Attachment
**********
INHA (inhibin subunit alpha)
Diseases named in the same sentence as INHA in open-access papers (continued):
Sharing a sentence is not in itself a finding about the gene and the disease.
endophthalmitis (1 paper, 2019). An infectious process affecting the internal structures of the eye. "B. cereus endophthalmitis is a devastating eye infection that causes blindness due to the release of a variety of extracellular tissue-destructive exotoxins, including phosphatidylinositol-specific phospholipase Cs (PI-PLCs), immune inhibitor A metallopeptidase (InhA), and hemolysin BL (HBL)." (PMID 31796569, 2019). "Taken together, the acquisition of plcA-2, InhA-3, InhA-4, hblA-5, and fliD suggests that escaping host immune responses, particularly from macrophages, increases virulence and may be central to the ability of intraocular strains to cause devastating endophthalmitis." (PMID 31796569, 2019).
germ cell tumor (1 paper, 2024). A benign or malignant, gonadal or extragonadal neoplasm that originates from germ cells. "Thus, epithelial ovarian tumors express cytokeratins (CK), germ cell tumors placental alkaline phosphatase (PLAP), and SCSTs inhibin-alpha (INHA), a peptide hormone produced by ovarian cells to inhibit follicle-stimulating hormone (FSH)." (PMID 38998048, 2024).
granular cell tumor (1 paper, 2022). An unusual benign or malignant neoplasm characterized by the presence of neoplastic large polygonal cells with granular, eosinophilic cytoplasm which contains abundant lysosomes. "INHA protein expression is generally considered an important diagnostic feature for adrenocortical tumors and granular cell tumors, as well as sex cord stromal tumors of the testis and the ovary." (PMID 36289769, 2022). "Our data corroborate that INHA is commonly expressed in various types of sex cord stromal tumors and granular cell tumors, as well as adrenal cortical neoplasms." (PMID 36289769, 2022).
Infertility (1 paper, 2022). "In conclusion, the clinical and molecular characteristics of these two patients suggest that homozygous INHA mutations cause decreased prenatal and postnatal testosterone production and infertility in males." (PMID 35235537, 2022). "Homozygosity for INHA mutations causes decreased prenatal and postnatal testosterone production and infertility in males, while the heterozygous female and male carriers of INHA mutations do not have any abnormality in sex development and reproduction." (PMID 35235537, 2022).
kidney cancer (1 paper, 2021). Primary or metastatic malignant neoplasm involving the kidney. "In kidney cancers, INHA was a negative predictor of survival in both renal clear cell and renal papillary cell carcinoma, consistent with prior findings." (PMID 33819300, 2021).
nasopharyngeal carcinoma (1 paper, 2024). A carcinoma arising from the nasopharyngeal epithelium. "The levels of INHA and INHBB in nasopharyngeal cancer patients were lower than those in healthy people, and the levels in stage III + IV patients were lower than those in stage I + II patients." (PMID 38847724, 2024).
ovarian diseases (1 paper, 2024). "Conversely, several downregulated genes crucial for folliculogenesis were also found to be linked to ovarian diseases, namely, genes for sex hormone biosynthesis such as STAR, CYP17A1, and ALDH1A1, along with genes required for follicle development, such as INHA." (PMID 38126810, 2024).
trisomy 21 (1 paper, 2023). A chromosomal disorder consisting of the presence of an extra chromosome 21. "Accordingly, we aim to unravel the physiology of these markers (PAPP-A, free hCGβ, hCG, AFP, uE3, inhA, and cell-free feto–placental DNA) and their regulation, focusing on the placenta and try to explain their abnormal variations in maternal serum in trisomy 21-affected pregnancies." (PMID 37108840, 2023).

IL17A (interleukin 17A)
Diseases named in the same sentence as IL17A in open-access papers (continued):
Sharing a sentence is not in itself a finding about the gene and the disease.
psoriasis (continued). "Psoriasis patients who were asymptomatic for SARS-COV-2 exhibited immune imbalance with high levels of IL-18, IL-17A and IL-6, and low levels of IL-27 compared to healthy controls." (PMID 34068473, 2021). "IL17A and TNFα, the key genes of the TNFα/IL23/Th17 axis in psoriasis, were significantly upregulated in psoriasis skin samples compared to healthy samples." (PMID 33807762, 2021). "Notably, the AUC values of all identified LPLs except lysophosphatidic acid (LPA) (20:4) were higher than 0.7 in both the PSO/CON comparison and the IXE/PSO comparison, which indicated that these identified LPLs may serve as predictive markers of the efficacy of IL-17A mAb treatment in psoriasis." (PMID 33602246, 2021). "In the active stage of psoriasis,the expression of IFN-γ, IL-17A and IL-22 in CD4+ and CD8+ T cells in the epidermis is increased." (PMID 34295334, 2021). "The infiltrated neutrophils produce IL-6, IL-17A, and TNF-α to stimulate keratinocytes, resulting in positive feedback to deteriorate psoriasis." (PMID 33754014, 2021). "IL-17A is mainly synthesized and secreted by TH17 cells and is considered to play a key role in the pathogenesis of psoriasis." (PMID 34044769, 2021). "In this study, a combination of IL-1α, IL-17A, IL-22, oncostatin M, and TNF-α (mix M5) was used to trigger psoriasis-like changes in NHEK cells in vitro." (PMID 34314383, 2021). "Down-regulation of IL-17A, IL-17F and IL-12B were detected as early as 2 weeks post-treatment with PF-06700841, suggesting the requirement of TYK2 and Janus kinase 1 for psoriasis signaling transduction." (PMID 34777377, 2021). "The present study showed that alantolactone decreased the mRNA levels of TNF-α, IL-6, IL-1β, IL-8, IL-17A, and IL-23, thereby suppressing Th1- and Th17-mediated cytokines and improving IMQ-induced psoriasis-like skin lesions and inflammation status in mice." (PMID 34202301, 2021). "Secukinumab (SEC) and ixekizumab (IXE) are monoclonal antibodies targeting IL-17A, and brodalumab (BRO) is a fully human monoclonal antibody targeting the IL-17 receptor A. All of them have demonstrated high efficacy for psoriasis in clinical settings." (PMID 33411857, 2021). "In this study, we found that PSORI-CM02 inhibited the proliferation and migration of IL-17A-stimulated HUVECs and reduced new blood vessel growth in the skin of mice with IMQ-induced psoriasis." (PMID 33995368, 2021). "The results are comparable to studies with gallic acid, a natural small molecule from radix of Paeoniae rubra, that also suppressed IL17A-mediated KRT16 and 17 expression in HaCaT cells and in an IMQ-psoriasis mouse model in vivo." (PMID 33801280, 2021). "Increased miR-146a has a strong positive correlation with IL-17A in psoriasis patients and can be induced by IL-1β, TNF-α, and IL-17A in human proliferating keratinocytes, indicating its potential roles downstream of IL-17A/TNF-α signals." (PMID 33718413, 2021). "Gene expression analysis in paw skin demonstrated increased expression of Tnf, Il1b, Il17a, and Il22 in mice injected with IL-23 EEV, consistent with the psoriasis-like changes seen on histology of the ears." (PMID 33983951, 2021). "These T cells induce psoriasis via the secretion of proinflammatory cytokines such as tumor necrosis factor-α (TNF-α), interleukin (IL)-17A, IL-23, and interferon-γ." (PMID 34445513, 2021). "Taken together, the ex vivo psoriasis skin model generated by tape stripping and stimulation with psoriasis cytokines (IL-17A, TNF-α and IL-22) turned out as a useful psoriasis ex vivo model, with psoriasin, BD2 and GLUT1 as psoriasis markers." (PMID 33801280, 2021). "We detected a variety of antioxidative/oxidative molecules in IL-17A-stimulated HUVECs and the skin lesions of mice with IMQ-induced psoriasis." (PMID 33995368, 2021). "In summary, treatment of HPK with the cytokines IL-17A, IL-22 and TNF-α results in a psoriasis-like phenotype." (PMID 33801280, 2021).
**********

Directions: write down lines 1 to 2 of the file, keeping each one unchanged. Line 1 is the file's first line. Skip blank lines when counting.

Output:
INHA (inhibin subunit alpha)
Diseases named in the same sentence as INHA in open-access papers (continued):